What is the process of getting new volunteers into your ministry? Assimilating them effectively can be a huge part of accomplishing your vision.
For more on assimilating volunteers, check out 4 Steps to Assimilating New Volunteers in Children’s Ministry.
Do you equip your teachers to maintain certain standards in teaching? If not, you will have inconsistent teaching which will reflect the way each individual teacher was taught. And, most likely, it will be teaching which is pretty boring. And guess what? Kids who are bored are not engaged, and kids who are not engaged aren’t learning, and kids who are not learning are highly unlikely to ever own their own faith.
So do teaching standards matter? You bet they do!
Here is an example of a simple set of standards you can equip your team with:
- Our teaching will always be:
- Engaging – we will involve children in the learning process and allow them to explore and experience the lesson for themselves;
- Child-centered – everything about our teaching and teaching environment will be appropriate for the group of children we are teaching;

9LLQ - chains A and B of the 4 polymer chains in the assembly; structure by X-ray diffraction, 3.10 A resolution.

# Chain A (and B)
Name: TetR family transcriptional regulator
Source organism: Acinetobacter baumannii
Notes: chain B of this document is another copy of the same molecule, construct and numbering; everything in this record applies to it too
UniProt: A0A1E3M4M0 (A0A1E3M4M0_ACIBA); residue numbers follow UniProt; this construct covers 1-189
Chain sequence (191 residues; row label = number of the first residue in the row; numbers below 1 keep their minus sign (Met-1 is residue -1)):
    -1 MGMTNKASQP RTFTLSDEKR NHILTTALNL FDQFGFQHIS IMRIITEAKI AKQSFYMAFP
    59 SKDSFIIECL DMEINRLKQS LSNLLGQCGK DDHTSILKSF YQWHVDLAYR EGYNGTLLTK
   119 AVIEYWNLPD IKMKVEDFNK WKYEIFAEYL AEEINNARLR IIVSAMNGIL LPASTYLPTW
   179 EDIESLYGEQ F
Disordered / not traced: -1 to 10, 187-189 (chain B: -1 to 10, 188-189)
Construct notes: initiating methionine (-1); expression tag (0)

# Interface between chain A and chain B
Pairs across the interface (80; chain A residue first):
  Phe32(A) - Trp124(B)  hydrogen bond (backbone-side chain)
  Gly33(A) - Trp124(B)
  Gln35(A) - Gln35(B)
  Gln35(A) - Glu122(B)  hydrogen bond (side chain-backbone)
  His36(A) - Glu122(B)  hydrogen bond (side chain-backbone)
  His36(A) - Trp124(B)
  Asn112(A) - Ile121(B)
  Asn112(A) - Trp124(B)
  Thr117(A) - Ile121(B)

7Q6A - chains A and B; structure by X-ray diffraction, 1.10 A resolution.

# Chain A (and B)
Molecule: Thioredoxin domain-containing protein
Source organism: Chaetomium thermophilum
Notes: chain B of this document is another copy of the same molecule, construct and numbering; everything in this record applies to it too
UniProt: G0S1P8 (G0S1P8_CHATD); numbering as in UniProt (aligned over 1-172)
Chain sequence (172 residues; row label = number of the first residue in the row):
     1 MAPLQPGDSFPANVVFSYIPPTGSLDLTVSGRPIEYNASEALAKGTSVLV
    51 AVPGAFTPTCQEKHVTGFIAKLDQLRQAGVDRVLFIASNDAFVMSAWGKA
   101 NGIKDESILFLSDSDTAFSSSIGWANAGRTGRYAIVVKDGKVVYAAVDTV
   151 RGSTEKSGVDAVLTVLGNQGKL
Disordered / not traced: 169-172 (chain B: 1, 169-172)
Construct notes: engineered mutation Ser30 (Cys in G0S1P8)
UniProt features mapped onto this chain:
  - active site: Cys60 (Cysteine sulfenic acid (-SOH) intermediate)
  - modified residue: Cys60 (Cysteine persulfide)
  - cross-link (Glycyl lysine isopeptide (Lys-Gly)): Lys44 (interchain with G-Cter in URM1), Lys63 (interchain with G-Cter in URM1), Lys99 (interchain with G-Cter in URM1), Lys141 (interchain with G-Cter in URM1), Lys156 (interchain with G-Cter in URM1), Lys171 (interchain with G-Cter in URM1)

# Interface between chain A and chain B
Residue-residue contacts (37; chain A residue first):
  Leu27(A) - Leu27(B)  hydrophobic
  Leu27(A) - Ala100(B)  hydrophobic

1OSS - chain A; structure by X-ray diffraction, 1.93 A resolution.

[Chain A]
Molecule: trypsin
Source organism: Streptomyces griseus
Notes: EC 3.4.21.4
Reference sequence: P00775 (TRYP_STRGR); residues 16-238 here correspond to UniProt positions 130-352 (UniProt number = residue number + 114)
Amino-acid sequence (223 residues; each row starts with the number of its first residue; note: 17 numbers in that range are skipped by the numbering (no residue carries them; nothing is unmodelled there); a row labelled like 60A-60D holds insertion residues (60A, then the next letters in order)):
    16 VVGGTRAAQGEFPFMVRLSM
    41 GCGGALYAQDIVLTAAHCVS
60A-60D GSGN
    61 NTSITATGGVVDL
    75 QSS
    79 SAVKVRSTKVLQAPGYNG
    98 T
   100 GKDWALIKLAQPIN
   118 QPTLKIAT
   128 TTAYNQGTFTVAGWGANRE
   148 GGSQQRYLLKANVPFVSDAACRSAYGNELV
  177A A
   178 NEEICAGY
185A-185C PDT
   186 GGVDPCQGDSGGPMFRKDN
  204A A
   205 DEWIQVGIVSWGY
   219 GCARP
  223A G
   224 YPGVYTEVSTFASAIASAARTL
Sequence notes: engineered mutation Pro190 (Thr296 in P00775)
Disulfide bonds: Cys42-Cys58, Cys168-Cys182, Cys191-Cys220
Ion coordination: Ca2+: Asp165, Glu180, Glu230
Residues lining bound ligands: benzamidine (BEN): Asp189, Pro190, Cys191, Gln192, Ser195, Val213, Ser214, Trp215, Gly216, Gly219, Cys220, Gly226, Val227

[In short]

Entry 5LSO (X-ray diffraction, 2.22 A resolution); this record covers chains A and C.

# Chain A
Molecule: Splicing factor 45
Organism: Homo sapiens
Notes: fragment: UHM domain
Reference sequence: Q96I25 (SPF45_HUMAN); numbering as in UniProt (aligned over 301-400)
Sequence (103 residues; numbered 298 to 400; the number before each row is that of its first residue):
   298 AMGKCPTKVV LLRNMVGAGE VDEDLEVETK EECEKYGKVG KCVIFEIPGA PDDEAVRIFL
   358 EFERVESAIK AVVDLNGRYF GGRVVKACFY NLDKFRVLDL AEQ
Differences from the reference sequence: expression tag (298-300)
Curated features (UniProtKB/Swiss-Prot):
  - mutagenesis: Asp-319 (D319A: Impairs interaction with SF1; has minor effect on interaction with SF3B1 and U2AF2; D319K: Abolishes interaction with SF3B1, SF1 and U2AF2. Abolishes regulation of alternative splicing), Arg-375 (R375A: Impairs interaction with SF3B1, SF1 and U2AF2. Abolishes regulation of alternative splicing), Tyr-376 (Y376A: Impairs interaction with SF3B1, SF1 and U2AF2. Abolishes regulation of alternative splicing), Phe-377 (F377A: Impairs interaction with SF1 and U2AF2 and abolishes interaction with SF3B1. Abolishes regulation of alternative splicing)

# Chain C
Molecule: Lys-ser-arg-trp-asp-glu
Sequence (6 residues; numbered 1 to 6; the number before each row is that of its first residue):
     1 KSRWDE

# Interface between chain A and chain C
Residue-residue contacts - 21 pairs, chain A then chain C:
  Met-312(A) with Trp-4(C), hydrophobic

- Relational – knowing that the deeper the relationship, the better the teaching, we will create an environment that promotes and encourages relationships, and build our teaching around those relationships;
- Focused – we will focus on a single objective in our lesson, with all activities, games, stories and other components all reinforcing that single objective;
- Applicable – every teaching will include a practical application which the children can practice and use during the coming week.
The teaching in your ministry contains the very message that you are hoping children will understand. Ensure their engagement by defining and equipping your team with effective teaching standards.
This can be a difficult one for Children’s Ministry Leaders because we often have little control over the facilities we are assigned. It may include rooms shared with other ministries or schools. It may be that we are meeting in a school with little ability to change the room around. It could be that we simply have no budget for maintaining the standards that we ought to maintain.
I’ve been in each of these situations, and they can be frustrating. But here’s what I’ve learned and encourage others to do when it comes to facilities: First, make sure that the environment is safe. Second, do whatever you can within your means to make it attractive and inviting to the children you are serving.
I also learned that when I created a team focused on facilities (most of whom could not or would not serve in a classroom), I rarely had to worry about it again. People loved the idea of contributing to the safety of the kids, and others loved getting creative in whatever situation we were in to make the facility and environment attractive and inviting.